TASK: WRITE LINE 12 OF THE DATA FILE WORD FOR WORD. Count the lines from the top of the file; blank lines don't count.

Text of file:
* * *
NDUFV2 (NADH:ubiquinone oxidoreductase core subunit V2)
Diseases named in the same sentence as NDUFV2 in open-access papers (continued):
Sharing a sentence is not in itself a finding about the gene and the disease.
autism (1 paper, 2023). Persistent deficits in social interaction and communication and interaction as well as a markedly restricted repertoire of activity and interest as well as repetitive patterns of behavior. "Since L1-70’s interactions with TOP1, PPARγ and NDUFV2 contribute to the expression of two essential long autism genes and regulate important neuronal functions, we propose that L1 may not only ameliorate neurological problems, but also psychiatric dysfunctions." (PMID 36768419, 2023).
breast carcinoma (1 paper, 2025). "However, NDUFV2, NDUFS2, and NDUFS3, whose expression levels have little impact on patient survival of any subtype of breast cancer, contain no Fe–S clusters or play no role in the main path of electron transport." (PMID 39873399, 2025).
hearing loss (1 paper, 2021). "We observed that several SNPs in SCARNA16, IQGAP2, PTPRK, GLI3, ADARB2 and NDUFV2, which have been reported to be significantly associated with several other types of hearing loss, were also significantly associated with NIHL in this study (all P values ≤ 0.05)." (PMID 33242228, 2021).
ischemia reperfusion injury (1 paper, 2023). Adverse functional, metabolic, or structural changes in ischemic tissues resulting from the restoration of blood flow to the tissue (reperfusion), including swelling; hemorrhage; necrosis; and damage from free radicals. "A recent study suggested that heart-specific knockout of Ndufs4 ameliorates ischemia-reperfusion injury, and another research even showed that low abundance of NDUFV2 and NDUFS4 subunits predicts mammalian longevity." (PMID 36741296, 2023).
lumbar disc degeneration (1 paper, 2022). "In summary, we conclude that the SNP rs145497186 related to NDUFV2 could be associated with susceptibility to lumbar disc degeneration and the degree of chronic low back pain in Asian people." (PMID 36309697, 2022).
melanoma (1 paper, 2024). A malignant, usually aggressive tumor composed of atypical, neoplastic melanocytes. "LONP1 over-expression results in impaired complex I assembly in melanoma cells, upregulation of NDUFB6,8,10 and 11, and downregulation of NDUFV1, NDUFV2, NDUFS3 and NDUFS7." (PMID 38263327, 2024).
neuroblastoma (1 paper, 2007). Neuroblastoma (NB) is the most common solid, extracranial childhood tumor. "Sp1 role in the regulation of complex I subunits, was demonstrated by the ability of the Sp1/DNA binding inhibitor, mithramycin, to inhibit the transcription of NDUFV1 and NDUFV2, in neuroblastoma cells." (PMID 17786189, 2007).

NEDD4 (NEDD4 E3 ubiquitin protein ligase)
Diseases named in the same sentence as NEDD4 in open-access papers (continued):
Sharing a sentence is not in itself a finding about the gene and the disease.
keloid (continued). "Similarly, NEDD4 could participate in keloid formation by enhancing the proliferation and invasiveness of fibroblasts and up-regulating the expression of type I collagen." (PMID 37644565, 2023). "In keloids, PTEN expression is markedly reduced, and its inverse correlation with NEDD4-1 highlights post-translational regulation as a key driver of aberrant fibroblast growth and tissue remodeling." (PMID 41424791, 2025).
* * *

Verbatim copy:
Diseases named in the same sentence as NEDD4 in open-access papers (continued):